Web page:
Be careful what you change to avoid expensive data overage fees

Controlling Costs

Understanding how camera settings impact your video quality and monthly cost will ensure you find a balance between the two. In general, the default settings have been found to be the best for the average customer. Changing these can increase your cost exponentially so be careful. In-cab video (ICV) is all about data transfer cost. The smaller the video files and the fewer you transmit, the less chance there is for expensive overage fees. These variables also determine how much data can be stored on the SD card in a looping memory. If you normally get 300 hours of recordings, you would only get 150 if you double the size of the data files. Learn more

File Sizes

There are 3 primary variables that impact the data volume used from the monthly data plan. Testing should be done on 1 camera before making changes to all to avoid expensive overage fees.

 

  1. Frame-rate-per second (fps) – The number of images that are captured per second. 7 fps is about what the eye can see. Moving this to 14 fps will double the data being transmitted and consume more of your data plan.
  2. Resolution – The quality of the images captured can make a big difference in the file size. This impacts the data transmitted as well. A standard resolution image is often good enough and produces a file of 2 megs. Going to HD might make the same file 8 megs or 400% more data.
  3. Exception settings – Video exceptions should be for the most important exceptions only. Exceptions such as accident detection or movement after-hours should produce video clips. Creating video exceptions for speeding events could create an excessive amount of exception videos that have no real value. Each in-cab video deducts from your data bucket so choose wisely. If you opted for the live streaming service, leave some data available to stream a few times per month without going over your data plan.

 

Live Video

Live video is an option for some in-cab camera systems. This enables a user online to “see” through the camera and view in the cab or outside the vehicle. This can be handy in specific applications but it consumes a lot of data. Live streaming should be limited to special situations or spot checking. Live streaming cannot be run continuously due to the cost so most cameras timeout after 60 seconds. You can then enable it over and over if needed.

SD Cards

The in-cab video cameras contain an SD card to store video continuously. The number of hours that can be recorded depends on the above variables as well as the size of the SD card itself. 64 gig cards hold a lot of data. If you use a slow or smaller SD card you can run into issues. If an event is not captured as an exception video clip, the SD card can be inserted into a computer and the looping video reviewed to find a particular date and time.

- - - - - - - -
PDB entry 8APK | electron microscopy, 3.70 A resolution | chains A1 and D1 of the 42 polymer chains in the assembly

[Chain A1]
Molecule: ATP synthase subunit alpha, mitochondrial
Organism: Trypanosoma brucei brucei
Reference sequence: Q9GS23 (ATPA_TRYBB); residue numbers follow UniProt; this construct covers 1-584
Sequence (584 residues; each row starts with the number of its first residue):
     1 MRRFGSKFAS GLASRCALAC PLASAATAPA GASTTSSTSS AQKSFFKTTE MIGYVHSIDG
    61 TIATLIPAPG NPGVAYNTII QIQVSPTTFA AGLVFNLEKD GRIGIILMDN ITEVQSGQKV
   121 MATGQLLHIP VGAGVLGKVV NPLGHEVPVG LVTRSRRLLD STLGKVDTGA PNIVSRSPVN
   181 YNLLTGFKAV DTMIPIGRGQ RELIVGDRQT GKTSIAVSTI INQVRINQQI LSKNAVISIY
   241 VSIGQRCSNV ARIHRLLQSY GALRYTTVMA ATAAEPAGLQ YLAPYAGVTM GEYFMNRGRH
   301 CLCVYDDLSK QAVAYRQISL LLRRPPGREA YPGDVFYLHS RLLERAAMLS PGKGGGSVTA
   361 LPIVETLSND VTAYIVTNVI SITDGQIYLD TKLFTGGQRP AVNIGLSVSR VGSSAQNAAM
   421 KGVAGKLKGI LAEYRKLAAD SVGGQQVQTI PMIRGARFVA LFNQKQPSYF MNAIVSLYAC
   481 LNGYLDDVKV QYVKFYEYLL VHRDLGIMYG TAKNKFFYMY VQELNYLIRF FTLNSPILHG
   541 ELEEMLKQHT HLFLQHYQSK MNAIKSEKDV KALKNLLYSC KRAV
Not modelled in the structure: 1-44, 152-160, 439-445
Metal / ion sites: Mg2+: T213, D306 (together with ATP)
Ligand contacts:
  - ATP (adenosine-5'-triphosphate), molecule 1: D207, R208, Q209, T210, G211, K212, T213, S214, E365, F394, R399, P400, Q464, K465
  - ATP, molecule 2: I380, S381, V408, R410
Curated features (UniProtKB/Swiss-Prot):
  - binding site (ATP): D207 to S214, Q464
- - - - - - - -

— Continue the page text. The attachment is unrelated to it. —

Learn More

Dashcam Catches Flying Car

Dashcam Catches Flying Car

Upper Deck Parking

Dashcam Catches Vehicle Crash
Car jumps median, caught on dashcam
“Recreational marijuana slows response time and will lead to increased accidents.”

A Car Somehow Crashed Into the Second Story of a California Building

Source: Time.com

A dash camera caught a car traveling at a high rate of speed crashing into the second story of a dental office. The car hit the median at a which acted as a ramp, launching the car into the second story office. The passengers were relatively unharmed and one person was able to escape from the vehicle before fire rescue arrived. The passengers admitted to being literally high on narcotics.

Dash cameras are about the only defense a fleet operator has to combat a wild story such as this. The Fleetistics GPS tracking system, includes telematics and HOS but can also be integrated with in vehicle camera systems to capture exact information during an accident. GPS tracking is great but there are behaviors and situations that a dash camera can prove invaluable. When it comes to proving your innocence, there is nothing like having dash camera video. The flip side it, dash camera video can be subpoenaed and quickly be used against you. If your company is focused on fleet safety, a dash camera system is a good investment.